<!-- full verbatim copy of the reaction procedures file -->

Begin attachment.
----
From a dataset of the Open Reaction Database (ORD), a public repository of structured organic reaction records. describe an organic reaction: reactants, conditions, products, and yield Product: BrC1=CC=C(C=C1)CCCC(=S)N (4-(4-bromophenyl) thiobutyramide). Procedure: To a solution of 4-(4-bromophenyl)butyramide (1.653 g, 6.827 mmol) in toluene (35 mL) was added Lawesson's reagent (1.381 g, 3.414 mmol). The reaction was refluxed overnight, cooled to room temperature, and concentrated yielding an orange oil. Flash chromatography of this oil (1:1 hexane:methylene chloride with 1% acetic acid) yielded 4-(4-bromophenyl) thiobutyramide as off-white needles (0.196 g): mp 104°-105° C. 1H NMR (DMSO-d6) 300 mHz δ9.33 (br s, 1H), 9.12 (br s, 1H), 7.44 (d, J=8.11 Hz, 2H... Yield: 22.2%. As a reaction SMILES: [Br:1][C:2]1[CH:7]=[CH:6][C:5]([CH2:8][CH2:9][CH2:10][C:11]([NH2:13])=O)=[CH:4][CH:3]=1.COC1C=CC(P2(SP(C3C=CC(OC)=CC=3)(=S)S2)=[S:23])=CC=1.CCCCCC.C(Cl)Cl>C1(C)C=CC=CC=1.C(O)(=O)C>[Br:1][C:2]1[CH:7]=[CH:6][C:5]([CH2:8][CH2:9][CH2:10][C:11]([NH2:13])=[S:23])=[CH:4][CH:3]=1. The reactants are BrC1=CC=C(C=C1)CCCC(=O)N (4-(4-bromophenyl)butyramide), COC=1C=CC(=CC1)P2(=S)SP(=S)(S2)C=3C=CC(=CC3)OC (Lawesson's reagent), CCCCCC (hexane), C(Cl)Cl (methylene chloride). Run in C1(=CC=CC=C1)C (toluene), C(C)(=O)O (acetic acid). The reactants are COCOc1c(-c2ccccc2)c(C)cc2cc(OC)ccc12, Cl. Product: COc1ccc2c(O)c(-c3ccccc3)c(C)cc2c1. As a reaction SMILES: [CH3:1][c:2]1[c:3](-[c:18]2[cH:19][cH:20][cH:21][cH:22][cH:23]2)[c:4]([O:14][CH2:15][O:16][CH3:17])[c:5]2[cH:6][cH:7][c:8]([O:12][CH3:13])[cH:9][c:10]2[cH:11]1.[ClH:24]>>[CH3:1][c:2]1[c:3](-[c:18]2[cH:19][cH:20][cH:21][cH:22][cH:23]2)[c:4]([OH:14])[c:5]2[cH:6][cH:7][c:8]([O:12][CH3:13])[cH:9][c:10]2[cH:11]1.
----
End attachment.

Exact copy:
From a dataset of the Open Reaction Database (ORD), a public repository of structured organic reaction records. describe an organic reaction: reactants, conditions, products, and yield Product: BrC1=CC=C(C=C1)CCCC(=S)N (4-(4-bromophenyl) thiobutyramide). Procedure: To a solution of 4-(4-bromophenyl)butyramide (1.653 g, 6.827 mmol) in toluene (35 mL) was added Lawesson's reagent (1.381 g, 3.414 mmol). The reaction was refluxed overnight, cooled to room temperature, and concentrated yielding an orange oil. Flash chromatography of this oil (1:1 hexane:methylene chloride with 1% acetic acid) yielded 4-(4-bromophenyl) thiobutyramide as off-white needles (0.196 g): mp 104°-105° C. 1H NMR (DMSO-d6) 300 mHz δ9.33 (br s, 1H), 9.12 (br s, 1H), 7.44 (d, J=8.11 Hz, 2H... Yield: 22.2%. As a reaction SMILES: [Br:1][C:2]1[CH:7]=[CH:6][C:5]([CH2:8][CH2:9][CH2:10][C:11]([NH2:13])=O)=[CH:4][CH:3]=1.COC1C=CC(P2(SP(C3C=CC(OC)=CC=3)(=S)S2)=[S:23])=CC=1.CCCCCC.C(Cl)Cl>C1(C)C=CC=CC=1.C(O)(=O)C>[Br:1][C:2]1[CH:7]=[CH:6][C:5]([CH2:8][CH2:9][CH2:10][C:11]([NH2:13])=[S:23])=[CH:4][CH:3]=1. The reactants are BrC1=CC=C(C=C1)CCCC(=O)N (4-(4-bromophenyl)butyramide), COC=1C=CC(=CC1)P2(=S)SP(=S)(S2)C=3C=CC(=CC3)OC (Lawesson's reagent), CCCCCC (hexane), C(Cl)Cl (methylene chloride). Run in C1(=CC=CC=C1)C (toluene), C(C)(=O)O (acetic acid). The reactants are COCOc1c(-c2ccccc2)c(C)cc2cc(OC)ccc12, Cl. Product: COc1ccc2c(O)c(-c3ccccc3)c(C)cc2c1. As a reaction SMILES: [CH3:1][c:2]1[c:3](-[c:18]2[cH:19][cH:20][cH:21][cH:22][cH:23]2)[c:4]([O:14][CH2:15][O:16][CH3:17])[c:5]2[cH:6][cH:7][c:8]([O:12][CH3:13])[cH:9][c:10]2[cH:11]1.[ClH:24]>>[CH3:1][c:2]1[c:3](-[c:18]2[cH:19][cH:20][cH:21][cH:22][cH:23]2)[c:4]([OH:14])[c:5]2[cH:6][cH:7][c:8]([O:12][CH3:13])[cH:9][c:10]2[cH:11]1.